Threats to religious freedom undermine Vietnam’s Communist Party
by Nguyen Hung
Despite its “liberal” claims, Vietnam continues to repress and threaten religious minorities in an attempt to control their activities. Regardless of this, the Catholic Church remains committed to Rome, whilst oppression and injustice by the Communist Party undermines the trust people had in government. This is jeopardising the whole system.

Hanoi (AsiaNews) – The Vietnamese Church took the opportunity offered by Lent to reiterated its fidelity to the Catholic Church and Pope Francis. Some Vietnamese Catholics told AsiaNews, “We continue to believe in God and in the Church. We pray for Vietnam’s Catholic communities. If we are not in communion with the Church, we are not Catholics."

The situation of the Catholic Church in Vietnam (as well as other religions) is complex and delicate, because both believers and clergy have had to deal with Communist state control since the country’s reunification in 1976.

In 2013, the authorities adopted Decree 92, which adds a veneer of openness, but facts tell a different story. Indeed, the Catholic Church as well as other religious groups (like the unrecognised Buddhist Union) have dismissed claims that the government has enhanced religious freedom in the country.

For most believers, the recent changes adopted by the Communist Party represent just another attempt to control the activities of local religious communities.

Even Heiner Bielefeldt, the UN special envoy for religious freedom, touched upon the issue last August when he warned, “There are serious violations of religious freedom in Vietnam.”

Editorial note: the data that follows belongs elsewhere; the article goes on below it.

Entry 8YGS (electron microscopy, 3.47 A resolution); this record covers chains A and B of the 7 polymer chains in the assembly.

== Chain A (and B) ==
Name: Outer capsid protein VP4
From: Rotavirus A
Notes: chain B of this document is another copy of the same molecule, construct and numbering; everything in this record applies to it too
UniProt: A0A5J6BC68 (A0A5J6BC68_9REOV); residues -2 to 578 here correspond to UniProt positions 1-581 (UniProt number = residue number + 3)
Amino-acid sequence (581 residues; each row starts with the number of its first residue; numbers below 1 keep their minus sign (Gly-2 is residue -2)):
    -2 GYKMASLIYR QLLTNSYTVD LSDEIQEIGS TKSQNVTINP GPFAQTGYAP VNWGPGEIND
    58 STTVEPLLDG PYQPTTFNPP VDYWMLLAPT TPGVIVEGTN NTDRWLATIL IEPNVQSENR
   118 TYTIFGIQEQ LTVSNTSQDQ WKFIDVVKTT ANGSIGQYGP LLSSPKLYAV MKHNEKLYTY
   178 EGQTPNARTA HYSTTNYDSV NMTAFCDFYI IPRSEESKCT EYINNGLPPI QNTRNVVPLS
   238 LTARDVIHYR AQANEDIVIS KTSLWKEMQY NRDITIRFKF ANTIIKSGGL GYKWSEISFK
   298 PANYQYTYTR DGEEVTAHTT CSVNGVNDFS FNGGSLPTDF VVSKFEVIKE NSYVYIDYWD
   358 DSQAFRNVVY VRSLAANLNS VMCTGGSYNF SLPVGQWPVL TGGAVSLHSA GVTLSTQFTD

Local governments are especially at fault. They regularly attack religious groups (Catholic Church, the Buddhist Union, traditional Hoa Hao and Cao Đài sects, etc.). By force and threats, they limit the freedom of expression and censor the press.

Religious leaders of various denominations are unanimous in saying that "the biggest problem is government interference in the internal affairs of religions, such as the appointment or transfer of men or women religious. This causes dangerous divisions among the faithful in Vietnam, and creates conflict between clerics."

Even though Vietnamese authorities continue to tell the international community that religious freedom and respect for human rights have seen progress in the country, a prisoner of conscience told AsiaNews a different story.

“It is evident that the government of Vietnam is violating human rights,” he said. “Not even the National Assembly of Vietnam protects people’s human rights.

“There are more than 100 prisoners of conscience” in the country. “We have experienced this directly.”

“We sent a report to the National Assembly but there was no response either to us or to the people. They should listen to the recommendations, suggestions and complaints coming from the people, but they always ignore them. Perhaps this is the essence of the Assembly National,” which “as a priority serves the Communist Party, not the people.”

Because of this, "In 2014 and in recent months, the Vietnamese Communist Party has increasingly lost credibility with the people,” this according to some 20 Vietnamese civil society organisations.

“Because of government social policies, laws and their application are at odds with each other. Likewise, local governments are increasingly resorting to violence and force, and this is increasingly alienating people."

Speaking to AsiaNews, some experts at the University of Social Sciences and Humanities, said, "Vietnam has many types of laws, decrees, and social policies, etc., but they are not acted upon. Laws and their implementation are still quite apart in Vietnam. "

Prof Trần Ngọc, of the same university, agrees. "Today one of the causes of violence in Vietnamese society is the fact that people do not believe in the laws of Vietnam. Most people, especially young people, have become aggressive, ready to use violence against violence and to resort to violence to solve social problems.”

On the long run, religious repression and strictly formal adherence to laws could undermine the Communist system, this according to some Vietnamese historians. In view of the “historical development of human civilisations, Communist regimes do not last more than 80 years”.